Maryland Weather Meteorology, astronomy and climate conditions in the Baltimore region

Heat advisory continues in Baltimore area, as temperatures surge and cooling centers stay packed

Chilled water bottles were in high demand Monday morning at the Northern Community Action Partnership Center.

The building on York Road was doubling as a cooling center for neighbors seeking a reprieve from Monday’s oppressive heat. While most people there were clients waiting to see caseworkers about housing, energy assistance and other needs, others visited strictly to keep cool.

By 11:30 a.m., the center had handed out at least 100 water bottles, said its manager, Fernando Moore. And the day was only getting hotter.

The heat index surged toward 110 degrees Monday afternoon in Baltimore as the sun baked the Northeast. The National Weather Service issued an “excessive heat warning” Monday with the possibility of “dangerously high temperatures and humidity” for Baltimore and southern Baltimore County into the evening. A heat advisory was in effect across Central Maryland for Tuesday, too.

Temperatures reached at least 98 degrees at BWI-Thurgood Marshall Airport on Monday, where the uncomfortably high humidity made it feel like 109 degrees. At the Inner Harbor, humidity was still more intense, with temperatures of at least 97 degrees and a heat index up to 111 degrees.

Baltimore Health Commissioner Dr. Leana S. Wen issued the city’s first “Code Red” heat advisory of the season for Sunday and extended it through Tuesday. The alert led the city to open cooling centers at four Community Action Partnership Centers and several senior centers. The centers are open on Code Red days from 8:30 a.m. to 4:30 p.m. during the week, and 11 a.m. to 7 p.m. on weekends.

“If anyone is in the area and wants to stop in, they can,” said Ebony Wilder, a spokeswoman for the Mayor’s Office of Human Services.

Wen encouraged residents to protect against hyperthermia and dehydration by limiting outdoor activity, drinking plenty of clear, non-alcoholic liquids, and keeping a close eye on children and the elderly, who are most vulnerable to heat stroke and other heat-related illnesses.

“This is a chance for us to all watch out for those who are most vulnerable,” Wen said.

Chronic illnesses can also be worsened by extreme heat.

Bernard Williams, 49, visited the Northern Community Action Partnership Center in Baltimore’s Woodbourne McCabe neighborhood to cool off twice on Monday. He said he has asthma and chronic obstructive pulmonary disease, and the heat exacerbates those conditions.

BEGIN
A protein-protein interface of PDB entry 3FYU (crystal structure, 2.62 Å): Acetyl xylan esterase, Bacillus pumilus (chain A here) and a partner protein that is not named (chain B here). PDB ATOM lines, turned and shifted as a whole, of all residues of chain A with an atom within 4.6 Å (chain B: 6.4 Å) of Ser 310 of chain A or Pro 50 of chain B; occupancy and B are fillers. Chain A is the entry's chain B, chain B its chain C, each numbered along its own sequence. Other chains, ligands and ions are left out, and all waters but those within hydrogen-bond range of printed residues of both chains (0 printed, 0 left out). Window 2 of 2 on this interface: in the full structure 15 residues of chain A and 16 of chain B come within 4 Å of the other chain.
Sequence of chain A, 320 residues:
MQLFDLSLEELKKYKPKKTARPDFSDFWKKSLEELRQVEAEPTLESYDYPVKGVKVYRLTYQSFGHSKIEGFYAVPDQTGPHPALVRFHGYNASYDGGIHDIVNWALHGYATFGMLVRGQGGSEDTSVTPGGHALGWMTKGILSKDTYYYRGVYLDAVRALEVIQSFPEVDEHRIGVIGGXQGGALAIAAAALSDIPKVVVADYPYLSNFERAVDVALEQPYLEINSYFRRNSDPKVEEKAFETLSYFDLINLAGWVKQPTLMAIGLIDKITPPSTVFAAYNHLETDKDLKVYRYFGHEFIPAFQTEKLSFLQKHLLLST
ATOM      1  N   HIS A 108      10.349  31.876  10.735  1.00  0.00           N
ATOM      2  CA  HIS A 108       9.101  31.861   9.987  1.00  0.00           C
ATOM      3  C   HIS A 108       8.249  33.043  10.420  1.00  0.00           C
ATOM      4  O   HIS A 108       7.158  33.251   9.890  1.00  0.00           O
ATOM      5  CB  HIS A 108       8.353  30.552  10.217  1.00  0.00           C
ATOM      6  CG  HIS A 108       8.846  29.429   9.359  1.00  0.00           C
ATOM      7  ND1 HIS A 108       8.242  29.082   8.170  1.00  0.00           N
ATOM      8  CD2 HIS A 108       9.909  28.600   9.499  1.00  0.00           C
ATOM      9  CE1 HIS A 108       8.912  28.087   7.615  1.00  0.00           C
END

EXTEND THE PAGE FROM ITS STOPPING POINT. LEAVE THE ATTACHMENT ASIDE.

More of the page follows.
“The heat — it’s like, it sucks my breath,” Williams said.

He sipped on his second bottle of water at the York Road cooling center. He said air-conditioned rooms offered a welcome respite from the heat outside.

“Five minutes of coolness can make all the difference in the world,” he said.

The center was busy with clients seeking services, including workshops on financial literacy, energy assistance grants and food resources.

The cooling center is “a nice way to get people to come into the center,” Moore said. “On the back end, we’re able to say, ‘Hey, these are the services we offer.’ ”

In Southeast Baltimore, at least five families visited the Community Action Partnership Center on Bank Street to cool off, manager Adongo Matthews said.

“We have a client who comes in all throughout Code Red season,” she said.

A “Code Orange” air quality alert was in effect for Baltimore and Baltimore, Anne Arundel, Howard, Harford and Carroll counties. That indicates conditions could be difficult for sensitive groups, including the elderly, children and those with heart or lung conditions. Heat, sunshine and wind speeds can exacerbate air pollution.

A large area of high pressure just off the coast is allowing a flow of hot, humid air from the south to move into the continental United States. It pushed the heat index toward 110 degrees across the nation’s midsection, from Arkansas to Minnesota to Michigan, late last week. On Monday, heat warnings stretched from North Carolina to Maine.

High temperatures caused the closure of Lexington Market on Monday for emergency repairs to its cooling system, according to the market’s website.

One person has died of heat-related illness in Maryland this year. Up to a dozen such deaths are typical each summer. There were 46 in the hot summer of 2012.

Wen urged residents not to leave children or animals unattended in cars for any period of time in the heat.

“Every year there are many animals that die and we even have children that have died because of this,” she said.

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